Kansas State University

Torn tendon in foot could sideline K-State forward Dean Wade three to eight weeks

K-State coach Bruce Weber talks about Dean Wade’s foot injury

K-State coach Bruce Weber talks about Dean Wade's foot injury
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K-State coach Bruce Weber talks about Dean Wade's foot injury

Kansas State basketball coach Bruce Weber provided some clarity on Dean Wade’s foot injury Tuesday.

“It’s a tendon in his foot,” Weber said. “He had a slight tear. It’s just a freak thing. If you go back and watch it, he shot a jump shot and landed on his foot just like you always do. He backed up a step and all of a sudden he was in extreme pain.”

Wade, a senior forward and the Big 12 Preseason Player of the Year, crumpled to the ground when he sustained the injury in his right foot during a game against Georgia State on Saturday. He left the court and needed crutches to walk to the locker room.

The severity of his injury was originally unknown. K-State sent out a news release on Sunday simply stating that Wade would be out indefinitely.

Weber still isn’t sure what Wade’s recovery time will be, but he does think he will be able to return this season.

“We’ve been told it could be three or four weeks,” Weber said. “It could be eight weeks. It’s different for every person. We just have to hope and pray that the pain goes down, the swelling goes down. Then they can get going on rehab. We hope he’s back sooner rather than later.”

One thing is for sure: K-State will have to play its next game against Southern Mississippi on Wednesday at Bramlage Coliseum without its best all-around player.

Wade was averaging 13.6 points, 7.8 rebounds and 3.2 assists.

The Wildcats will need to find creative ways to replace those statistics, as well as his on-court leadership. That won’t be easy, but they have been here before.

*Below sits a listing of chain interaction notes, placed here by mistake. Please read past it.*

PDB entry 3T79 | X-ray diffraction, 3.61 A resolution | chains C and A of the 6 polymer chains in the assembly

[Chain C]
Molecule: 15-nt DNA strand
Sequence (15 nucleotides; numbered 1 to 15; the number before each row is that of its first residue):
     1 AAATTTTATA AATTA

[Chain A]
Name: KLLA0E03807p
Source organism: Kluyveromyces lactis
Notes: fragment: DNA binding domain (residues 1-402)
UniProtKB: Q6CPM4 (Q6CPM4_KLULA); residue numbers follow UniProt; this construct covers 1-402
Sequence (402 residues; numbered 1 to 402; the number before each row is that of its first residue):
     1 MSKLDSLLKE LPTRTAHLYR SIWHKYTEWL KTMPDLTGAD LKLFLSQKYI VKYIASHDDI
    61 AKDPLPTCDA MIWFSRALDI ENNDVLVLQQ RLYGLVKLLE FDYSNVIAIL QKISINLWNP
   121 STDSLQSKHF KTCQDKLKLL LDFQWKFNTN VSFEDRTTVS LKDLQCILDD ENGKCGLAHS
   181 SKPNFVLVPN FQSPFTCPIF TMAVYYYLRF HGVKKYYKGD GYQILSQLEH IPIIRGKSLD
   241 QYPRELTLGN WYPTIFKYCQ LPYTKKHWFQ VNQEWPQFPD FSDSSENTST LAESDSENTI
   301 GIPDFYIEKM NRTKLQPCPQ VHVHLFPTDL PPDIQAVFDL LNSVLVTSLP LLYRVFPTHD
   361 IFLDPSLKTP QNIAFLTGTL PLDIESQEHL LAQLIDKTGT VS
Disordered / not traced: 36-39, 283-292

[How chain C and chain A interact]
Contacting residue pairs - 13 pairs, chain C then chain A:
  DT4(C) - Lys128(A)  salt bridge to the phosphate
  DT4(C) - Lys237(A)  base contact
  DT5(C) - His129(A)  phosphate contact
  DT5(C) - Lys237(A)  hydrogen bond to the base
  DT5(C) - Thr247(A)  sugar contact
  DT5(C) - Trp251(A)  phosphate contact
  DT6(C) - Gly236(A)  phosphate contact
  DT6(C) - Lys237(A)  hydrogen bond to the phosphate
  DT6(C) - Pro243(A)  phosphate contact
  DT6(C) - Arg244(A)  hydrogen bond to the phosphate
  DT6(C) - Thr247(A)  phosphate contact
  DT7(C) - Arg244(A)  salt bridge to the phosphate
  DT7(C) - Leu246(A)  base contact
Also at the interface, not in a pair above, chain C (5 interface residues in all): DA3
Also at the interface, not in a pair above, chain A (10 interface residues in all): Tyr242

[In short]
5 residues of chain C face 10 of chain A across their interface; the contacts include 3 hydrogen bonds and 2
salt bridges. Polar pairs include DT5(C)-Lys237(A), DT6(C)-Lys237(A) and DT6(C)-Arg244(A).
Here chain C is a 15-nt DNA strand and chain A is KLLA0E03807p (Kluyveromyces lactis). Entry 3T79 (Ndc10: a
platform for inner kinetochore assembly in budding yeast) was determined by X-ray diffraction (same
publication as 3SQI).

When K-State advanced to the Elite Eight of last season’s NCAA Tournament, it did so largely without Wade, who missed all but eight minutes of postseason action because of a stress fracture in his left foot.

Weber went to a small lineup without Wade and the change paid big dividends. The Wildcats reeled off wins over Creighton, Maryland-Baltimore County and Kentucky before falling to Loyola Chicago one game short of the Final Four.

Expect Cartier Diarra to move into the starting lineup and the Wildcats to play four guards.

“It’s upsetting. He’s a big part of our team. But it’s not something new,” Diarra said. “We have been in the NCAA Tournament without him. It’s just adversity we need to overcome. It’s a chance for other guys to step up and show what they are capable of.”

K-State’s defense improved last year without Wade on the floor, but its offense took a step back. He is by far the most efficient scorer and top shooter on the roster. He is also the team’s leading rebounder by a significant margin.

Makol Mawien, Austin Trice and Levi Stockard will need to replace his production inside. But everyone will need to step up their game.

“We all rallied together,” junior wing Xavier Sneed said. “We know we have to play for our brother.”

Weber is confident K-State can continue to win games while Wade recovers from his injury, but the Wildcats will have less margin for error than usual.

In particular, Weber says they can’t turn the ball over more than a dozen times and expect to win without Wade. It will also be more important for key players to avoid foul trouble.

Mike McGuirl and Mawien stepped up big last season in Wade’s absence. Who will do the same this time around?

Weber feels bad for Wade, a player he describes as “a good young man and a perfect example of what a college athlete should be.” His season was cut short last year, and now he has to miss games a senior.

But he’s also counting on K-State’s next man up to play well for however long Wade is out.

“Things happen for a reason in life,” Weber said. “He has to be tough and so do we. It made our team come together last year. Now we will see if we can do it again.”

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Kellis Robinett covers Kansas State athletics for The Wichita Eagle and The Kansas City Star. A winner of more than a dozen national writing awards, he lives in Manhattan with his wife and three children.

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